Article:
Let’s face it, journalists are airing and/or publishing more mistakes than they used to. So it is a good time to reiterate some tried and true guidelines to determine when information is safe to tell the world.

Breaking News Guidelines

Two sources minimum have confirmed the information
You know the names or groups confirming the fact(s)
Another journalist looked over your information

Veteran journalists are looking at this list and rolling their eyes. Yes, I know, the old standard was really three sources. In this day and age of “WE MUST BE FIRST” three is not always going to happen. Hell, I think it’s questionable if some news organizations actually require more than one source before going with breaking news. That’s especially if we define a source. Which we need to do now. A source is NOT another journalist you overheard talking to the boss about the story, or the assignment desk repeating information while on the phone and writing notes in the assignment file. I say this because I guarantee this is a daily issue in most newsrooms. Also a source is not what the reporter or assignment editor said a story was in a summary during an editorial meeting. You have to treat those pitches as unconfirmed even if they cite a phone call or email stating the facts. You must still verify because the information more than likely was not vetted yet. Think about it. The majority of stories in a newscast rundown actually end up with key differences than during the original pitch in the editorial meeting. I am saying this so that tease writers, promotions departments and general managers remember, editorial meetings are to pitch ideas. They are not vetted stories, and a statement of absolute facts. You must verify the truth of the information later. That starts with asking who are the minimum TWO sources of information. A valid source is someone directly involved in the story, with expertise. A police officer on the scene. An accountant who saw and worked on the budget. A teacher who actually created lesson plans on the curriculum. PIO’s do qualify as sources because they speak on behalf of the agency. They are considered official. So when they screw up, it’s on them. Also, they are essentially the PR person for whomever they represent. So, they’re facts will often have a slant. A good journalist will double check a PIO with their own source first, just to make sure.

Producers in particular, before you go to the booth or into the IFB of an anchor with new information, know who the information you have came from. Ask the desk or EP or whomever is calling to give you a name. This seems redundant, but I cannot tell you how often asking this simple question led to some “Um Ah, let me double check this” responses from the information provider. Having to name names, means you must have solid notes, and double checked information before sharing. And sometimes asking for the name leads to expanded information like “Well I heard reporter x tell reporter y about it while they were at their desks making calls.” That could mean anything. One asking the other’s opinion on whether the fact sounds realistic. Wondering if the source seems to actually be dodging sharing some information. Or simply talking about what they hope the story will be. None of that is confirmed enough to air the information to the world. Yet this happens all the time. A producer in a hurry to write an anchor intro or a tease, overhears a story description and writes based on that eavesdropping. Especially when it’s a breaker.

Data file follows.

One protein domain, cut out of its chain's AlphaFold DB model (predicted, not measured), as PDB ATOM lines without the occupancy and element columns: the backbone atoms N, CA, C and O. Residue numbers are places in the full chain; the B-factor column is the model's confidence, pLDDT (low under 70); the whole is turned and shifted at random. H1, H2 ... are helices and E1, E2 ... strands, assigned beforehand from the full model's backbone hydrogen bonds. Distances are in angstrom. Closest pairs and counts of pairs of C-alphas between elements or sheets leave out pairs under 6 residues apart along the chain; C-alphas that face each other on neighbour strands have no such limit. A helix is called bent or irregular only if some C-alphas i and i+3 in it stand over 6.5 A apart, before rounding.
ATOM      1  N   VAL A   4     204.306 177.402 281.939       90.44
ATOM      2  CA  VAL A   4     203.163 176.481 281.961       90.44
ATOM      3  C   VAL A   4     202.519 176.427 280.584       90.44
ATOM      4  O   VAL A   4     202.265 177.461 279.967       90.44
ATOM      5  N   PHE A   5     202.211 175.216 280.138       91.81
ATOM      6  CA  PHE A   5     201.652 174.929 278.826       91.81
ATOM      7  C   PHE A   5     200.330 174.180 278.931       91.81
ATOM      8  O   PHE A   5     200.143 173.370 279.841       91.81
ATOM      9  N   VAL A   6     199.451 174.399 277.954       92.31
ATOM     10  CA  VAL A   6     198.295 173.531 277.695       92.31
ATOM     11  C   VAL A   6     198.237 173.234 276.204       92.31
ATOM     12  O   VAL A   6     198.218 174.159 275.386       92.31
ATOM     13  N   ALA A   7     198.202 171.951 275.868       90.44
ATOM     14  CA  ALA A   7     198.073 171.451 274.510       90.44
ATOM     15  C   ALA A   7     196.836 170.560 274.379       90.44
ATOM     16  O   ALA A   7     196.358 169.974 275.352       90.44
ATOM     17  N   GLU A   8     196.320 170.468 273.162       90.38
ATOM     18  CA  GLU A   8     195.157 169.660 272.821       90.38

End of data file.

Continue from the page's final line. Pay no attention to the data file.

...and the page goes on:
Finally, you must let another journalist look over the information first. My go to was usually my anchors. Frankly, they need to look over the information before reading it anyway to make sure they understand the story and can explain it, ad lib about it, or even read the copy in a convincing manner. Having a manager read over the information first is ideal, because most anchors will do so as well and you will quickly get two sets of critical eyes. If neither questions the validity of the facts, they are even more likely to be trustworthy. In a breaking news situation there is always a certain degree of educated guesswork. The story is ever changing. But anchors and managers need to have good BS meters. Most do and if they stop and ask, “Where is that information from,” you need to have solid, clear answers. That means checks and balances happened, and you are far less likely to end up making a huge mistake. There needs to be less embarrassing screw up reels out there for the world to see.

For more on handling breaking news check out how Survive defines breakers in the first place.

 

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